More Mekong River views, this time concentrating on the life of local people along its banks rather than its use as a highway as shown in my previous post. All were taken between Luang Prabang and Chiang Kong.
The onset of our Wet season, bringing us the monsoon skies I posted here a week ago and reminding me of similar skies in Laos at the end of their Wet, brought back memories of my visit (outlined here) to that country six months ago. This post presents photographs of the Mekong, which dominates Lao geography and landscape, and the boats which serve its travellers. My next will do the same for life along its banks.
While I was in Laos last year I took a day trip from Luang Prabang to a nearby village where the locals were making paper. Their raw material was somewhat unusual: elephant poo.
Paper-making always begins with fibres which are stirred up in a slurry, spread out in a thin layer and dried. That’s about all there is to it, in fact, apart from controlling colour, thickness and surface finish. Vegetable fibre has been used ever since papermaking was invented in ancient China (details from Wikipedia. Papyrus, by the way, is not quite paper because it does not pass through the slurry stage – Wikipedia explains that here).
The first major step in the process is separating the cellulose fibres, which are all that is needed, from the rest of the plant. Industrial paper production does it via expensive mechanical or chemical pulping, but guess what herbivores can’t digest? Cellulose. That realisation led to a whole new way of looking at elephant poo and turned it from a problem into a resource.
When I visited the village I saw the latter stages of production, with cleaned fibres floating in tubs of water being ladled out onto silk-screen frames, put out to dry in the sun, and turned into finished products: tissue paper, cards and envelopes, sketch-books and so on.
Other small businesses in the village included silk weavers and wood carvers.
More: A magazine article (formatting is wonky but content is good), probably about this project which was not the village I visited but is nearby. Also, on Treehugger, a Sri Lankan project written up nicely and with useful further links.
While on holidays I was lucky enough to visit a bear sanctuary near Luang Prabang. I vaguely thought that the bears there would be quite small but I was wrong: adult males average 115kg and most of the animals on the centre were bigger and heavier than most people. The photos here are mine but the following description of their history and work comes from their website.
Wild bear populations across the globe are threatened with extinction, with Asiatic black bears and Malayan sun bears classified by the IUCN as Vulnerable.
Tat Kuang Si Bear Rescue Centre was established by Free The Bears Fund Inc. in 2003 after local authorities confiscated three bear cubs and asked for assistance to help look after them. The rescue centre has continued to care for these bears and also accepted further bears that have been confiscated by the Lao authorities. All of the bears at the centre are Asiatic Black Bears (Moon Bears) that were illegally captured from the wild as young cubs. It is likely that they were destined for use in the traditional medicine trade.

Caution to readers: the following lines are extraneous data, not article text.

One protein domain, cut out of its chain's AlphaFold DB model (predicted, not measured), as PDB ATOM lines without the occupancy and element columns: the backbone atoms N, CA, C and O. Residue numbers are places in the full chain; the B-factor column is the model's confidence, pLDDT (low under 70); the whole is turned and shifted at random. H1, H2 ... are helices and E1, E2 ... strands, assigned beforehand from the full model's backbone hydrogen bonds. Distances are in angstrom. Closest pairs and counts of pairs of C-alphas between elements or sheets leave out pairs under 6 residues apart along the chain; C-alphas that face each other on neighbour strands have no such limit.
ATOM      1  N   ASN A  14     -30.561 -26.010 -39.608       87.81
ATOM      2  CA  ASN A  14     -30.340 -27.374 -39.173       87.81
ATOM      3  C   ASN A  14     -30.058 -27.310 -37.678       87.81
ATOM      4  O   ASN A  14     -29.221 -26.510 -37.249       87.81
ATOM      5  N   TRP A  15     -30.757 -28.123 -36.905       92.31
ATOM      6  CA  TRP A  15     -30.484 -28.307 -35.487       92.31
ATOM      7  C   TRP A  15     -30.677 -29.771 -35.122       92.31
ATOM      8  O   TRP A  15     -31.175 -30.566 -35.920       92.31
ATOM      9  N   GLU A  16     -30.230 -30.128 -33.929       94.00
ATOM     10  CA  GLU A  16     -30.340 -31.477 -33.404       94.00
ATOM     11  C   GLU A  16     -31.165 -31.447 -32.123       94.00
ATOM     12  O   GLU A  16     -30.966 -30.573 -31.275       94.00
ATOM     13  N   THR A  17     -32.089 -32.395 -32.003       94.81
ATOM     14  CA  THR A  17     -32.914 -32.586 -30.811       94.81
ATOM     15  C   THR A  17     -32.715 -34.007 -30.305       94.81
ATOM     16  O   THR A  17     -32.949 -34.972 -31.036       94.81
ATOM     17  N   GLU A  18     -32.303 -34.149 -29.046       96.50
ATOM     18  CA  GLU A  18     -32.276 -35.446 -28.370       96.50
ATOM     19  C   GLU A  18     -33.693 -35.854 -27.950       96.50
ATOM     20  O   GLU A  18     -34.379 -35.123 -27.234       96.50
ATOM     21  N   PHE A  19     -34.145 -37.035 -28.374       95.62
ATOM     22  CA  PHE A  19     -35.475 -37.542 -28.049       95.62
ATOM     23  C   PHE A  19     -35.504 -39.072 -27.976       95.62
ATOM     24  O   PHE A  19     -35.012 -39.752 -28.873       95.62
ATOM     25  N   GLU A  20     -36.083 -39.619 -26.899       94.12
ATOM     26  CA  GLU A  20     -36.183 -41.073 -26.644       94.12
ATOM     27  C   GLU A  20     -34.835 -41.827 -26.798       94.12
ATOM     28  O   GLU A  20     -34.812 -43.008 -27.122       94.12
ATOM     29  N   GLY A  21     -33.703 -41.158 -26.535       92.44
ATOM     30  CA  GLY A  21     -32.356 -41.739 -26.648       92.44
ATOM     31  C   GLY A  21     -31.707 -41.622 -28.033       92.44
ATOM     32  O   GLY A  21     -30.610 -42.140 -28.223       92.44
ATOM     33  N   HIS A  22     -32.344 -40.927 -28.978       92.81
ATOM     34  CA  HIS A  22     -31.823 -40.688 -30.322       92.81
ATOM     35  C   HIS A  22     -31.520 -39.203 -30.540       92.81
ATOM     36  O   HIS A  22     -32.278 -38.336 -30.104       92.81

The Centre is situated within the beautiful Tat Kuang Si Park, a Provincial Protected Area [i.e. a National Park in Australian terms] approximately 30 Km from the UNESCO World Heritage listed city of Luang Prabang.
We are fortunate to be just minutes from one of Laos’ most famous waterfalls – a location which has helped us to become an extremely popular destination with both locals and international tourists. Visitors to the rescue centre are able to enjoy seeing one of Laos’ most endangered species and also learn about the threats to bears and how they can help to protect Laos’ precious wildlife. A program of extensions started in 2008, building viewing platforms for visitors and larger enclosures for the bears, and allowing the fund to provide care for further confiscated bears.
The centre is run by a dedicated team of staff who care for the bears on a daily basis. Our bears enjoy large forested enclosures, cool fresh water streams and pools (fed by the nearby waterfall) and, of course, lots of play and enrichment items to keep them fully occupied.
This post appeared almost simultaneously in Waves, the newsletter of Reef HQ Aquarium Volunteers Association. It is true that bears and aquariums don’t have a lot in common but there are still two strong connections: wildlife conservation, and the efforts of dedicated volunteers to address needs they perceive.
Sometimes it seems that a person is attracted to a particular project almost by accident – “my friend told me about it” or “I happened to see” – but voluntary work, from Mother Teresa in the Calcutta slums to the teenager helping out at an animal refuge, makes a profound difference to our world.